"British Union Finds Dwarfs in Short Supply" is the first in Dolly Garlo's contributed cache of naughty news banners, (probably from "Squad Helps Dog Bite Victim," compiled by Gloria Cooper, Dolphin Books 1980):

"Stud Tires Out... Prostitutes Appeal to Pope... Panda Mating Fails; Veterinarian Takes Over... Soviet Virgin Lands Short of Goal Again... British Left Waffles on Falkland Islands... Lung Cancer in Women Mushrooms... Eye Drops off Shelf... Teacher Strikes Idle Kids... Reagan Wins on Budget, But More Lies Ahead... Shot Off Woman's Leg Helps Nicklaus to 66... Enraged Cow Injures Farmer with Ax... Plane Too Close to Ground, Crash Probe Told... Miners Refuse to Work after Death... Juvenile Court to Try Shooting Defendant... Stolen Painting Found by Tree... War Dims Hope for Peace... If Strike isn't Settled Quickly, It May Last a While... Cold Wave Linked to Temperatures... Red Tape Holds Up New Bridge... Deer Kill 17,000... Typhoon Rips Through Cemetery; Hundreds Dead... Enfields Couple Slain; Police Suspect Homicide... Man Struck by Lightning Faces Battery Charge."




Frank M. Bland explains that the GCSE national exams are given 16-year-old Brits, and what follows are excerpts of some of the more "colourful" answers from the Ministry of Education:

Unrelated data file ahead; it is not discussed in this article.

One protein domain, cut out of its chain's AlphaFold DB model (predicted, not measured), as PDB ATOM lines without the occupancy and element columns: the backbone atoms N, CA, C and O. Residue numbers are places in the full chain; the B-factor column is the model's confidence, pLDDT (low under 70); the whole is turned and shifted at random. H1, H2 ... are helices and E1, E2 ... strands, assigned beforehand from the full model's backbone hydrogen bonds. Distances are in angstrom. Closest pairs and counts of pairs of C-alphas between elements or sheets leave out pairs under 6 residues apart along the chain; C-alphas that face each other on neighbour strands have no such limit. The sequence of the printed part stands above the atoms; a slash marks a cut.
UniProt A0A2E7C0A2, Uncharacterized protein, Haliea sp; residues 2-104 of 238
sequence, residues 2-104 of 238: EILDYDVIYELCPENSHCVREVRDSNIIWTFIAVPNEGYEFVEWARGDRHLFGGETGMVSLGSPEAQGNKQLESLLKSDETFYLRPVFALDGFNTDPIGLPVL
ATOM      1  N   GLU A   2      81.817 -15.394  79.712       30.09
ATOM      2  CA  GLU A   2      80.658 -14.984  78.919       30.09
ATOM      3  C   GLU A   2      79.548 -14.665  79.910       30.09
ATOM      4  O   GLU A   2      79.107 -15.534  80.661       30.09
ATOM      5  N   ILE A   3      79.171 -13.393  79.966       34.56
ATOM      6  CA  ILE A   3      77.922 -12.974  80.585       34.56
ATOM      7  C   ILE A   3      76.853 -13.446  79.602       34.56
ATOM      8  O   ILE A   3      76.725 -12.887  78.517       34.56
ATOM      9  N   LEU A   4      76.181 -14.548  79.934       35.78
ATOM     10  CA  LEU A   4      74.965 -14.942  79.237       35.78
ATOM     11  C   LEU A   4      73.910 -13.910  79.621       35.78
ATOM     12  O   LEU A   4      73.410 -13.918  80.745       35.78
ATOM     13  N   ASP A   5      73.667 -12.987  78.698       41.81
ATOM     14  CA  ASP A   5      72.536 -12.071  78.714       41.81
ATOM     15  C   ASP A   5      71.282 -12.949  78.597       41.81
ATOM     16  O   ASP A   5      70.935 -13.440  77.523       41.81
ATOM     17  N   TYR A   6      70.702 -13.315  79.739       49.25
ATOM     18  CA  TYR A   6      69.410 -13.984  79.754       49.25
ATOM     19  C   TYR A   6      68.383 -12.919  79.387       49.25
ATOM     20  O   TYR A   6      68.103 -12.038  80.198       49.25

"Water is composed of two gins, Oxygin and Hydrogin. Oxygin is pure gin. Hydrogin is gin and water... H2O is hot water, and CO2 is cold water... When you breath, you inspire. When you do not breath, you expire.... Respiration is composed of two acts, first inspiration, then expectoration... When you smell an odourless gas, it is probably carbon monoxide... Nitrogen is not found in Ireland because it is not found in a free state." (Free State is a term used for the Republic of Ireland.)

"The body consists of three parts: the brainium, the borax and the abominable cavity. The brainium contains the brain, the borax contains the heart and lungs, and the abominable cavity contains the bowels, a, e, i, o, and u... Three kinds of blood vessels are arteries, vanes and caterpillars... The alimentary canal is located in the northern part of Indiana." (OK, that one is true...) "The pistol of a flower is its only protections against insects."